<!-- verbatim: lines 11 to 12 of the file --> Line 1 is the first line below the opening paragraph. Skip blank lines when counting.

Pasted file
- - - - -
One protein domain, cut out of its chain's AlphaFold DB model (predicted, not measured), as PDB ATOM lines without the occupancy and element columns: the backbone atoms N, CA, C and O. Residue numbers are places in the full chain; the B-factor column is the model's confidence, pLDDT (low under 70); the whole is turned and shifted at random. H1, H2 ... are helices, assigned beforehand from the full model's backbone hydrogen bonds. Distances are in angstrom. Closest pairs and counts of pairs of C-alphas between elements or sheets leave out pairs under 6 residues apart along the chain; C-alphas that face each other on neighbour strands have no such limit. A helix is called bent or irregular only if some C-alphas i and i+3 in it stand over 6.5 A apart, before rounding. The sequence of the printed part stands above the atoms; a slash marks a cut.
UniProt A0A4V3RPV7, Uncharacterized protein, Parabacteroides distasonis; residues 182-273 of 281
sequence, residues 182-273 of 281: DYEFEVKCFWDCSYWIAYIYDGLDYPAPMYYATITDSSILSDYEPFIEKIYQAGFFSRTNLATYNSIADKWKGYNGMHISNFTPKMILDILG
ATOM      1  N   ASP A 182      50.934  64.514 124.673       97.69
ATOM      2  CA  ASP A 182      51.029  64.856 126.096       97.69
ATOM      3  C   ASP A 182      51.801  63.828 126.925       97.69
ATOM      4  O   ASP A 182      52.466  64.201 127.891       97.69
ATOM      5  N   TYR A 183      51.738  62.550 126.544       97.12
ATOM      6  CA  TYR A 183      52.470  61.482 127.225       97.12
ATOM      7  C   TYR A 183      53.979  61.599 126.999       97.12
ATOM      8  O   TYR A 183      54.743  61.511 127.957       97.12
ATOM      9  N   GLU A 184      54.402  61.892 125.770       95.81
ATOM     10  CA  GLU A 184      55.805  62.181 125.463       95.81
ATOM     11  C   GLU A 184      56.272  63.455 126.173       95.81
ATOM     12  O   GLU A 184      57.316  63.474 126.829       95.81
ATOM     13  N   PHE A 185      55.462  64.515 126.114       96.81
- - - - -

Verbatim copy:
ATOM      9  N   GLU A 184      54.402  61.892 125.770       95.81
ATOM     10  CA  GLU A 184      55.805  62.181 125.463       95.81